Chemical Free Kids

. March 15, 2013.


Because the U.S. government doesn’t require full testing of chemicals before they are added to most consumer products, it’s important that consumers know the chemicals found in products and how it may affect their health., a project of Ann Arbor, MI’s Ecology Center, includes test results for over 5,000 products, including toys, apparel, accessories and kids and pet products. Created to help families make better and healthier purchasing decisions, individuals can search by product type, brand, level of concern, or chemical to find tested products and their results.

Here are a few chemicals of concern that addresses in their testings:

Health effects: Scientists have found there is no safe level of lead for children — even the smallest amount affects a child’s ability to learn. Lead impacts brain development, causing learning and developmental problems including decreased IQ scores, shorter attention spans, and delayed learning.
Commonly found in: Lead paint in homes

Health effects: Can potentially contaminate breastmilk and umbilical cord blood, may cause reproductive problems, birth defects and thyroid problems.
Commonly found in: plastics and circuit boards for electronics, thermal insulation foams and brominated flame retardants.

Health effects: Some forms of mercury are more toxic than others. Methylmercury (from contaminated form) is hazardous to the developing brain. All forms of mercury can affect the kidneys, some forms are toxic to the nervous system.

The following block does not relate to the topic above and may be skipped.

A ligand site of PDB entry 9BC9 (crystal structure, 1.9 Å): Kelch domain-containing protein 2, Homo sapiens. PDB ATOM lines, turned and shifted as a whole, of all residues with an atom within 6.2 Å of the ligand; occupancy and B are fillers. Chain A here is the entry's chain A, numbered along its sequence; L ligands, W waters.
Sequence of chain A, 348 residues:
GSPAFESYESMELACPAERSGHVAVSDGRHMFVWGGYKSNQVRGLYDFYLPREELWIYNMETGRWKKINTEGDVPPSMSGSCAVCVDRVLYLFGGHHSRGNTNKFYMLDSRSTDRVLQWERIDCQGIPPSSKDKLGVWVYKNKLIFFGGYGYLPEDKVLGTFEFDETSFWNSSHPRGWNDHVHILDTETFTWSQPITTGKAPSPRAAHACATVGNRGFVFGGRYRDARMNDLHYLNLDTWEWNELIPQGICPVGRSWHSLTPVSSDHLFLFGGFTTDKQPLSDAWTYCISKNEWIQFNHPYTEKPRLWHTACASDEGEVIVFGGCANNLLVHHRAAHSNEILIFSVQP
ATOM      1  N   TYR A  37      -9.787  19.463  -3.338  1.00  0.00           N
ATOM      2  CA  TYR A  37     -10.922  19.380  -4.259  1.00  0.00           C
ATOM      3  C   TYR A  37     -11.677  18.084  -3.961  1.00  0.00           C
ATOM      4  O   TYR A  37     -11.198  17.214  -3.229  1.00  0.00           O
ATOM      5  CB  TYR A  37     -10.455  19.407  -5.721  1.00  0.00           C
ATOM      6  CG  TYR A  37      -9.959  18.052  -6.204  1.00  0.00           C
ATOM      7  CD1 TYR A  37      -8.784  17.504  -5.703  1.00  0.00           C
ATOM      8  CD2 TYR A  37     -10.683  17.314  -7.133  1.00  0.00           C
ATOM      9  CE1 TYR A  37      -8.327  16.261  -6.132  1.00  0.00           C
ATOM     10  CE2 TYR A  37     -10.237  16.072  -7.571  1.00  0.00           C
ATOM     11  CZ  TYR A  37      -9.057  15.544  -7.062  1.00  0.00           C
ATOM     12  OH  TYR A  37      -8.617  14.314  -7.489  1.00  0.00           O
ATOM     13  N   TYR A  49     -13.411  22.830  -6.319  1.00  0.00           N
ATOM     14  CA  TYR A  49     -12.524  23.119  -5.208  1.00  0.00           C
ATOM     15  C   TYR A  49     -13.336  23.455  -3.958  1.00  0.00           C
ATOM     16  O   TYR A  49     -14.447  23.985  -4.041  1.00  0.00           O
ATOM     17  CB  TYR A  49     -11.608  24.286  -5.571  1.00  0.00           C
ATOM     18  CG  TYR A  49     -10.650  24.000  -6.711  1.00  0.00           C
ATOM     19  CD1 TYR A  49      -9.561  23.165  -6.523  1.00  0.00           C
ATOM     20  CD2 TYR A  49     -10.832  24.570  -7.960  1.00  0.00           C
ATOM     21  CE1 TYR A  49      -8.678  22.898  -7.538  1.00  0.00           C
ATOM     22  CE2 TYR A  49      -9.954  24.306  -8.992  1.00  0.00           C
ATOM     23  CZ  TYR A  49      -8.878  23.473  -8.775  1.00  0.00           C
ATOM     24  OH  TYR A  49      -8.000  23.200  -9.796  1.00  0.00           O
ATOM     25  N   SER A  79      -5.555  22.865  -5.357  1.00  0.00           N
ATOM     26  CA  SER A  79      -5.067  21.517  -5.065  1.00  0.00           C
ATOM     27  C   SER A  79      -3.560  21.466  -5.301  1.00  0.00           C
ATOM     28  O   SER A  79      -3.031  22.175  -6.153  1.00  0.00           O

Commonly found in: inks, adhesives. has detected low concentrations in a wide range of consumer products. Young children may be exposed to mercury via the mother’s body to the fetus or through breast milk.


1. Look up specific products at If you’re on the go, learn more about their SMS texting or mobile options on their website.
2. Choose natural materials. When possible, choose plastic-free toys, wood products without paint or varnish, and avoid toys that list vinyl or PVC as an ingredient (#3 plastic).
3. Avoid children’s metal jewelry. has found the most problems with lead in children’s products with children’s jewelry. Be especially wary of items in coin-operated dispensers and costume jewelry.
4. Get to know your products. Read the age label, warnings, safety messages, and assembly instructions. Throw away any toy that is broken or falling apart.

All information from The Ecology Center is also looking for participants in a research study to identify the presence of toxic chemicals in indoor environments. Those interested can learn more or sign up to participate at or